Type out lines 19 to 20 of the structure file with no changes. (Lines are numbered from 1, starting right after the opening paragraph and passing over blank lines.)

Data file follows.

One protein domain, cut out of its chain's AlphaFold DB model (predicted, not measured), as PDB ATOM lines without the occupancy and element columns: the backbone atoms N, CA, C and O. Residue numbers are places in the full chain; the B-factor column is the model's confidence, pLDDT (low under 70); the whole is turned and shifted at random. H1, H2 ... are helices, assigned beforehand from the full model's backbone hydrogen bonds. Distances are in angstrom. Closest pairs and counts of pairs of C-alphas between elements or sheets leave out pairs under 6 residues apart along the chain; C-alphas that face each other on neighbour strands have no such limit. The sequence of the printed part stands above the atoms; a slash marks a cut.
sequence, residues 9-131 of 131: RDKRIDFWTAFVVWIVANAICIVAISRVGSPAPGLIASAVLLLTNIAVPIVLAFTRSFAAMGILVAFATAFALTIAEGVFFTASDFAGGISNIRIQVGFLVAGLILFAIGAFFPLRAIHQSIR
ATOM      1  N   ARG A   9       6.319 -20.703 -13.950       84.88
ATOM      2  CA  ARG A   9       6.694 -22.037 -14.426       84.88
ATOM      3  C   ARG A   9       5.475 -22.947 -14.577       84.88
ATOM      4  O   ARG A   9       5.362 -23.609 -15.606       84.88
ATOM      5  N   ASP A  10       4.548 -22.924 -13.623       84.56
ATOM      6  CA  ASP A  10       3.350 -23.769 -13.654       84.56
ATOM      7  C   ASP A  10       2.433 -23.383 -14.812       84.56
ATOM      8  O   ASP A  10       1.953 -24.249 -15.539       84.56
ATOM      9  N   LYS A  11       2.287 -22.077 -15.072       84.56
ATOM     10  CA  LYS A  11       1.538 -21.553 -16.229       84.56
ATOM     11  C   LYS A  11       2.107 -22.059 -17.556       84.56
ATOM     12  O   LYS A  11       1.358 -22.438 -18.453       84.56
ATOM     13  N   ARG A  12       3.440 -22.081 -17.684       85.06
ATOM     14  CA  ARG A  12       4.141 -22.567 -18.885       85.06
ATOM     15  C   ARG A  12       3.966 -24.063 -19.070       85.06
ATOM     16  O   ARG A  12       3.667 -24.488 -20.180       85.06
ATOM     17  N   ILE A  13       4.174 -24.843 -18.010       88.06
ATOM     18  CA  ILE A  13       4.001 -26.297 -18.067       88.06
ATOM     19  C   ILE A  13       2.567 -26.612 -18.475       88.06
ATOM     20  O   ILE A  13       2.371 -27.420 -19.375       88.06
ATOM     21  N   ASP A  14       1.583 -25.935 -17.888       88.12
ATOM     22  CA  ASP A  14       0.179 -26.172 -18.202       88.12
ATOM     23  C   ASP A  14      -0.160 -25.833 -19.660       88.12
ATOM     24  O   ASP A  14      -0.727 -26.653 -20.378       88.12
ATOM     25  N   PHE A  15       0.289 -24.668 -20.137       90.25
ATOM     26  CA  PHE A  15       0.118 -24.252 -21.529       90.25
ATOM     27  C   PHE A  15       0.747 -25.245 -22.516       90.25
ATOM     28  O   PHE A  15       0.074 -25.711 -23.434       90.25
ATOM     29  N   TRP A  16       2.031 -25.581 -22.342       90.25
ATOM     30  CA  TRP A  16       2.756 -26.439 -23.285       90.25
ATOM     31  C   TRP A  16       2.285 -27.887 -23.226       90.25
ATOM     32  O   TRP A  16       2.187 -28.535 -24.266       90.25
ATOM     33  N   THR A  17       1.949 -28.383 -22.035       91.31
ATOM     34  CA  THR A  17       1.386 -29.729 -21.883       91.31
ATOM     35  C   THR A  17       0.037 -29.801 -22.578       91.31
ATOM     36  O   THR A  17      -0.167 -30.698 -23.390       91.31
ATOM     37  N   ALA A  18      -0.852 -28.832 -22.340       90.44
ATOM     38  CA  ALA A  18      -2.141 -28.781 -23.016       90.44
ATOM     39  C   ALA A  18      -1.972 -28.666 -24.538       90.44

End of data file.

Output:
ATOM     18  CA  ILE A  13       4.001 -26.297 -18.067       88.06
ATOM     19  C   ILE A  13       2.567 -26.612 -18.475       88.06